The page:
You are a new parent and may be wondering if you should swaddle your baby. The first question you may ask yourself is, “Why do you swaddle a baby?” The art of swaddling has been around for a long time and across many cultures. The first three months of baby’s life is considered baby’s fourth trimester. Helping to mimic that close and comfortable environment of a mother’s womb is swaddling.
As Dr. Amy and the Baby Pibu team answer – “Why do you swaddle a baby” – consider common sense throughout your journey of swaddling. Our best advice is to always remember to use common sense and consider safety and risk.
Why do babies like to be swaddled?
As swaddling helps mimic a mother’s womb, swaddling can help calm your baby and help promote sleep. Your baby’s neurological system is immature at birth, and this is one reason why your baby may startle himself out of a nice sleep. It is thought that swaddling can help reduce those startling episodes and help your baby sleep better and longer.
Is swaddling safe?
The American Academy of Pediatrics says that swaddling can help calm babies and promote sleep when done correctly. There are three safety considerations to think about as you swaddle your baby: avoid loose swaddling, lay your baby on his back, and be wary of the hips. Make sure that the swaddling is tight enough to avoid the swaddling blanket from getting loose and resulting in the blanket posing a suffocation risk to your baby. If your baby is swaddled, make sure to always lay your baby on his back. Reducing the risk of Sudden Infant Death Syndrome (SIDS) is done by placing your baby on his back every time you put him to sleep. If you see your baby rolling, then you should not swaddle your baby as to avoid your baby from rolling onto their tummies and increasing the risk of SIDS. Hip dysplasia is an abnormal formation of the hip joint where the hip bone is not firmly set in the hip socket. Babies who are swaddled too tightly may be at risk of hip dysplasia as making your baby’s legs straight and tightly wrapping the legs can increase this risk. Your baby’s hips were meant to stay loose so do not swaddle too tightly. A final caution is to avoid any swaddling in child care.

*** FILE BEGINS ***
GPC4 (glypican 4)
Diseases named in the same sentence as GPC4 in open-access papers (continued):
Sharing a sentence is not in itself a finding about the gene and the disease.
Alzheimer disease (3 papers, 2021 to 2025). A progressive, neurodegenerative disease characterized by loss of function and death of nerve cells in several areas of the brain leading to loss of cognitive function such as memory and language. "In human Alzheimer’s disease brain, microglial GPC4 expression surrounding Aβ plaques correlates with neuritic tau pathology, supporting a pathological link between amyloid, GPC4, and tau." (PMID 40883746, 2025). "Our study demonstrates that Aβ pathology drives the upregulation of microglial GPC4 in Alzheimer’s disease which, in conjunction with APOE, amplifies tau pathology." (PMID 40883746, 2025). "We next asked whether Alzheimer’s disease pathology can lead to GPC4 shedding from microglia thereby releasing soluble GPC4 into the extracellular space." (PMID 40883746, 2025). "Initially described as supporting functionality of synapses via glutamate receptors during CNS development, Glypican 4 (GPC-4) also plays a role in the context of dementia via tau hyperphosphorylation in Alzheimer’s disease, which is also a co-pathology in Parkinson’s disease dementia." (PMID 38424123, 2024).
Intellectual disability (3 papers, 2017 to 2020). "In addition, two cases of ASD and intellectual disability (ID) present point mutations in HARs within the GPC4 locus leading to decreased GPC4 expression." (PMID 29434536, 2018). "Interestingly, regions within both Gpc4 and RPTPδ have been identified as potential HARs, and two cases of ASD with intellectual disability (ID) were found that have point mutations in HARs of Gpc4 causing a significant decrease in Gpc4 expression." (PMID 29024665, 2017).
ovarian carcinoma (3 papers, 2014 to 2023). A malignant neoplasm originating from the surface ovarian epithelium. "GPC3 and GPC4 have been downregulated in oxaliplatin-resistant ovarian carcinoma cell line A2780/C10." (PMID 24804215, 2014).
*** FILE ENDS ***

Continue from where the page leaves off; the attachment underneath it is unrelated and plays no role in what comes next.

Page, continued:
How long do you swaddle for?
It is typically recommended to stop swaddling after your baby is two or three months old. Your baby will typically let you know when they are ready to stop being swaddled.
Dr. Amy recommends learning how to swaddle from a trusted partner, Moms On Call (MOC). Moms On Call combines the expertise of a professional with the care and concern of a mom. Founded by two pediatric nurses (and mothers to a combined 8 children), Moms On Call (MOC) started as an Atlanta-based service, offering in-home consultations to mothers for children ages birth – 4 months. Able to answer questions, model techniques such as swaddling and share expert advice, MOC has been a go-to resource for moms in the metro-Atlanta area.
As you decide whether you will swaddle and why you swaddle, take comfort in knowing that a yes or no swaddling decision will be just fine for your baby. Just use common sense, be safe, and avoid any risk.